For White, that entails picking up where he left off with Mac Jones.
Through the first two games of the quarterback's rookie season, White had 12 receptions, serving as Jones' security blanket as he got acclimated to the NFL. The veteran back is proud of how his young teammate held his own through the rest of the season without him.
"He had a great rookie year. He pushed himself," White said of Jones. "It's not easy being a rookie quarterback and starting all 17 games. It's a challenge, but he welcomed it with open arms. Even the Buffalo Bills game, I think he threw it one time. Everybody thinks that's so easy, but it's stressful to kind of take that backseat and not be able to do what you do to show your talents. But he's the ultimate competitor. I'm excited to back out there with them and we could push each other to help this team."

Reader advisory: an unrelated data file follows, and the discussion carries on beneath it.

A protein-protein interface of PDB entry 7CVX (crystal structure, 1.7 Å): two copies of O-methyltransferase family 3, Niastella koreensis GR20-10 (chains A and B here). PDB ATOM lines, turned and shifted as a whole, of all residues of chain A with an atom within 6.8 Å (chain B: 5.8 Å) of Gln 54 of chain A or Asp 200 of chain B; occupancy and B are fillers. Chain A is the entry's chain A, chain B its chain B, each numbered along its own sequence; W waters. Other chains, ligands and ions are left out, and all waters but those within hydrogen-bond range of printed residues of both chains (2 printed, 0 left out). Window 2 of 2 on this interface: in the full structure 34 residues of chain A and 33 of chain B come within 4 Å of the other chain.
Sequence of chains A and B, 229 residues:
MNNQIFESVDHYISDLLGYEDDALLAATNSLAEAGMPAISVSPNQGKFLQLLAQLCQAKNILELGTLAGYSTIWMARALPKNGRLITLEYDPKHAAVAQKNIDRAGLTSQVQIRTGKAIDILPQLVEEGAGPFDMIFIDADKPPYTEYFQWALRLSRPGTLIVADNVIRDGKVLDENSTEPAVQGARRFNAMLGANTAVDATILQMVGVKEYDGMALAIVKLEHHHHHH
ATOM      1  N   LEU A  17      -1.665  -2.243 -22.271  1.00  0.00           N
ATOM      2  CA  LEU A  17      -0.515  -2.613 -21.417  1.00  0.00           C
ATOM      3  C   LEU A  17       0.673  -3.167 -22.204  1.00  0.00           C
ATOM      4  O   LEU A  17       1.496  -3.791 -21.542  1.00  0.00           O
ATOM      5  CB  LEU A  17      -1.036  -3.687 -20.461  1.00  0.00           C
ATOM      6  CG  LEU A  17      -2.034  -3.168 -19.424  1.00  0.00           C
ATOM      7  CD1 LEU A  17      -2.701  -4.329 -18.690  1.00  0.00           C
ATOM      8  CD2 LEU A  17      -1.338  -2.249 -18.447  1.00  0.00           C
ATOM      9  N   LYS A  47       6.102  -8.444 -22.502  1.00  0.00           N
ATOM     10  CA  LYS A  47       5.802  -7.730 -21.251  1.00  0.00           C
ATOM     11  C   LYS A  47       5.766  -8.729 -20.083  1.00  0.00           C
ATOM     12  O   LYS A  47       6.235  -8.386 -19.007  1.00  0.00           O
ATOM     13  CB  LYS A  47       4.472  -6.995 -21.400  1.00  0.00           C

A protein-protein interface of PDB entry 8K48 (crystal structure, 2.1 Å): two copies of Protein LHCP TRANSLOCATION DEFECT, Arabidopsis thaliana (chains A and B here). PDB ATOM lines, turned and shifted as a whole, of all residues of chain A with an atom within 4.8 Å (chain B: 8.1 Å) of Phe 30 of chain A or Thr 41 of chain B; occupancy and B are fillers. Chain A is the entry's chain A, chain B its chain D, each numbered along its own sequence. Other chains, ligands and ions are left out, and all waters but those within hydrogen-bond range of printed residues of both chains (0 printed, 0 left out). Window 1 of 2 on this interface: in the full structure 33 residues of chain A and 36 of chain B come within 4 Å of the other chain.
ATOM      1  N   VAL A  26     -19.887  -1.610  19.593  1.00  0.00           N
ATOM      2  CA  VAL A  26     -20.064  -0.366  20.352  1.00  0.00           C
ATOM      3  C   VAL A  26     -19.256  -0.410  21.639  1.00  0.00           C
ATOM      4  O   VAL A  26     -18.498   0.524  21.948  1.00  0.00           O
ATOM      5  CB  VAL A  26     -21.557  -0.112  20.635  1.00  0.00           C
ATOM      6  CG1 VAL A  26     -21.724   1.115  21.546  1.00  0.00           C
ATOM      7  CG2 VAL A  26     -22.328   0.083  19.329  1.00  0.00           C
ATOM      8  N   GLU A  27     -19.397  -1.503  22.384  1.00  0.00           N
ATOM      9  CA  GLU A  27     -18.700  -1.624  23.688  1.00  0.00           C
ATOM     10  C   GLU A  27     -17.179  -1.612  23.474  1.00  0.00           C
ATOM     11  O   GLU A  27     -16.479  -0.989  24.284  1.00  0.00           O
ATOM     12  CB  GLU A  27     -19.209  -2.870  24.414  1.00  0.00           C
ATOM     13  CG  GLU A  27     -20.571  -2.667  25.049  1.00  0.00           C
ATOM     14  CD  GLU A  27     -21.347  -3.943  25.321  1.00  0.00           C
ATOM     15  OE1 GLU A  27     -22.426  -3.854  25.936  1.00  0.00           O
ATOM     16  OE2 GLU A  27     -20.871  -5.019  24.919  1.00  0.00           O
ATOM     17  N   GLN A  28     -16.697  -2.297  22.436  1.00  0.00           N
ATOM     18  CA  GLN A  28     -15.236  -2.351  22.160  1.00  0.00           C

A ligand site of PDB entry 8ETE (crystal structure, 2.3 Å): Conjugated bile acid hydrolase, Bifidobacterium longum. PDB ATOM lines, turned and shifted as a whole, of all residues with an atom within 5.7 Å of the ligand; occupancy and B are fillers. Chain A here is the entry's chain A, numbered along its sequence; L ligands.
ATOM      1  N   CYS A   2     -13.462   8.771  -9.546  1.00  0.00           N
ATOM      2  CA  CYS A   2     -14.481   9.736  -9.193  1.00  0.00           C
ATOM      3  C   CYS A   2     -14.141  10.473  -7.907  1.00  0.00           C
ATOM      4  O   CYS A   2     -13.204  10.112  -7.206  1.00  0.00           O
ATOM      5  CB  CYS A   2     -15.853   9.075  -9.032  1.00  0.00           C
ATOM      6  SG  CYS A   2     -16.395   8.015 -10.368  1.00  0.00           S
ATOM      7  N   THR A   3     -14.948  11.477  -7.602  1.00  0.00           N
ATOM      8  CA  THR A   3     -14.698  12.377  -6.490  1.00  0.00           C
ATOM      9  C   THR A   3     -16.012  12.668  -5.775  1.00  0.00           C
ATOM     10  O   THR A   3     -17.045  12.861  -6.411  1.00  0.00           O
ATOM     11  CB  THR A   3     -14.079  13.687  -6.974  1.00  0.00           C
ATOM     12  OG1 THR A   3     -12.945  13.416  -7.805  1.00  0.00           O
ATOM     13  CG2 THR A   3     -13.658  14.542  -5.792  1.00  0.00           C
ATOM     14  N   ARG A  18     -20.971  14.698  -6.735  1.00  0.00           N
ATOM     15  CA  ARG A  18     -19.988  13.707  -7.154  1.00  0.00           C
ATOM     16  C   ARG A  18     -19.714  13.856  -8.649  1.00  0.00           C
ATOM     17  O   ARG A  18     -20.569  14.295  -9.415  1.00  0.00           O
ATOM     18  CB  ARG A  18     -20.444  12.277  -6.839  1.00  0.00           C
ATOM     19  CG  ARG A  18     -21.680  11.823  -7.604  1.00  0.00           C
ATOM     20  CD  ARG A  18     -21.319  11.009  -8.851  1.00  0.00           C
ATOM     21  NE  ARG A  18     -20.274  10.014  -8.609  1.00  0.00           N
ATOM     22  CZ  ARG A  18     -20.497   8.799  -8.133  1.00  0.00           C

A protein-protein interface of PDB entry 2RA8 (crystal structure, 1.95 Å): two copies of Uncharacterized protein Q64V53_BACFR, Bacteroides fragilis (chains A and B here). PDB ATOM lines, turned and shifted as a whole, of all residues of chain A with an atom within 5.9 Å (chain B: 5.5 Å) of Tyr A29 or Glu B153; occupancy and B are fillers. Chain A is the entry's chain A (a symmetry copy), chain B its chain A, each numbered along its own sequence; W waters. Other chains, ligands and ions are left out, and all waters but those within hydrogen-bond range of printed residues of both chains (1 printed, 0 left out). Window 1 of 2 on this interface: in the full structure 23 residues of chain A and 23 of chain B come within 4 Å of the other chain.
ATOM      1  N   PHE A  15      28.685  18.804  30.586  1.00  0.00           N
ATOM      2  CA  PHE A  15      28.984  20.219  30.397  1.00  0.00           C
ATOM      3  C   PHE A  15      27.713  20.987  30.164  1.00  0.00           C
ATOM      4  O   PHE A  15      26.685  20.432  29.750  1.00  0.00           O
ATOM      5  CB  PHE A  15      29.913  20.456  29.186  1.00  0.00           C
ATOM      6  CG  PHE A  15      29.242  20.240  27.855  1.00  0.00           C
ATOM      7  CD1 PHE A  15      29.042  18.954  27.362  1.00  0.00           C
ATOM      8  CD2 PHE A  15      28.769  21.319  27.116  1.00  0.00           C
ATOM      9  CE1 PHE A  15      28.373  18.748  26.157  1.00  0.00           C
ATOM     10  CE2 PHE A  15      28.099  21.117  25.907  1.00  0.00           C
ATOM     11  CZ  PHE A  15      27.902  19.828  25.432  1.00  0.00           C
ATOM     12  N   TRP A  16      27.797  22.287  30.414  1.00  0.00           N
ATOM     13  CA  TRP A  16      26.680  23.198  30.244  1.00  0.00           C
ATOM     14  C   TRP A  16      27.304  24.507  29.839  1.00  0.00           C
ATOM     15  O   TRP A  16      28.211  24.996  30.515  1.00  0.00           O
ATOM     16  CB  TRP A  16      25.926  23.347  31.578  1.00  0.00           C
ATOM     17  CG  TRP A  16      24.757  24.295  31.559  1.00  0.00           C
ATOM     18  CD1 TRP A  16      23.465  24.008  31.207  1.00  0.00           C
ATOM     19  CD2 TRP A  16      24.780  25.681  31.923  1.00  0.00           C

White will have help from his fellow captains.
New England also re-signed Matthew Slater and Devin McCourty, bringing back a strong veteran core to help uphold team values. White is glad to see them coming back as well, crediting them for setting that tone in the locker room.
Between those three players returning in free agency and the NFL dropping COVID-19 protocols, White looks forward to a season that feels a little more normal than the last two.
It all starts with him getting back on the field.
"I never feel like I have anything to prove to anybody, it's more of what I need to prove to myself," White said.
"First and foremost is me just getting back and feeling the best I can possibly be so whenever I step out on that football field I'm 100% and ready to go and ready to compete at a high level for entire stretch of the season."